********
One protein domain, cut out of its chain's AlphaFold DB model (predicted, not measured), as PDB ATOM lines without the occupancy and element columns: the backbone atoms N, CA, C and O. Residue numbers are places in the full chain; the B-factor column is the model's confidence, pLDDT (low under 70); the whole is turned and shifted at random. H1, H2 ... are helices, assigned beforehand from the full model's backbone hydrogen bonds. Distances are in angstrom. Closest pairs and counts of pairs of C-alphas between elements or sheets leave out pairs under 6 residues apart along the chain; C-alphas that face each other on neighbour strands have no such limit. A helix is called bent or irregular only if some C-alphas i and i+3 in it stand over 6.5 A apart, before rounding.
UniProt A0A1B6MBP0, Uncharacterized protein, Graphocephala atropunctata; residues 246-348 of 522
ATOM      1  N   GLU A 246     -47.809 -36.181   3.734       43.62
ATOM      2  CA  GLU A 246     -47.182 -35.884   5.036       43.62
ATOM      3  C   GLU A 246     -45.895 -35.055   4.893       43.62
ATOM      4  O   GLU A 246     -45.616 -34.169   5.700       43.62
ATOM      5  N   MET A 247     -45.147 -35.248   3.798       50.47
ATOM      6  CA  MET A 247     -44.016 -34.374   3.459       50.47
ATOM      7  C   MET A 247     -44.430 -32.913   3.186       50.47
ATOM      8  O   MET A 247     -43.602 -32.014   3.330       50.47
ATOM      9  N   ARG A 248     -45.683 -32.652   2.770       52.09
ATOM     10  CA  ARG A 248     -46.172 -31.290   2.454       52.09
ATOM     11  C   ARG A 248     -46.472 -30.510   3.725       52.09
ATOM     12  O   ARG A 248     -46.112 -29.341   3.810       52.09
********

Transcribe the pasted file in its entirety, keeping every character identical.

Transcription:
One protein domain, cut out of its chain's AlphaFold DB model (predicted, not measured), as PDB ATOM lines without the occupancy and element columns: the backbone atoms N, CA, C and O. Residue numbers are places in the full chain; the B-factor column is the model's confidence, pLDDT (low under 70); the whole is turned and shifted at random. H1, H2 ... are helices, assigned beforehand from the full model's backbone hydrogen bonds. Distances are in angstrom. Closest pairs and counts of pairs of C-alphas between elements or sheets leave out pairs under 6 residues apart along the chain; C-alphas that face each other on neighbour strands have no such limit. A helix is called bent or irregular only if some C-alphas i and i+3 in it stand over 6.5 A apart, before rounding.
UniProt A0A1B6MBP0, Uncharacterized protein, Graphocephala atropunctata; residues 246-348 of 522
ATOM      1  N   GLU A 246     -47.809 -36.181   3.734       43.62
ATOM      2  CA  GLU A 246     -47.182 -35.884   5.036       43.62
ATOM      3  C   GLU A 246     -45.895 -35.055   4.893       43.62
ATOM      4  O   GLU A 246     -45.616 -34.169   5.700       43.62
ATOM      5  N   MET A 247     -45.147 -35.248   3.798       50.47
ATOM      6  CA  MET A 247     -44.016 -34.374   3.459       50.47
ATOM      7  C   MET A 247     -44.430 -32.913   3.186       50.47
ATOM      8  O   MET A 247     -43.602 -32.014   3.330       50.47
ATOM      9  N   ARG A 248     -45.683 -32.652   2.770       52.09
ATOM     10  CA  ARG A 248     -46.172 -31.290   2.454       52.09
ATOM     11  C   ARG A 248     -46.472 -30.510   3.725       52.09
ATOM     12  O   ARG A 248     -46.112 -29.341   3.810       52.09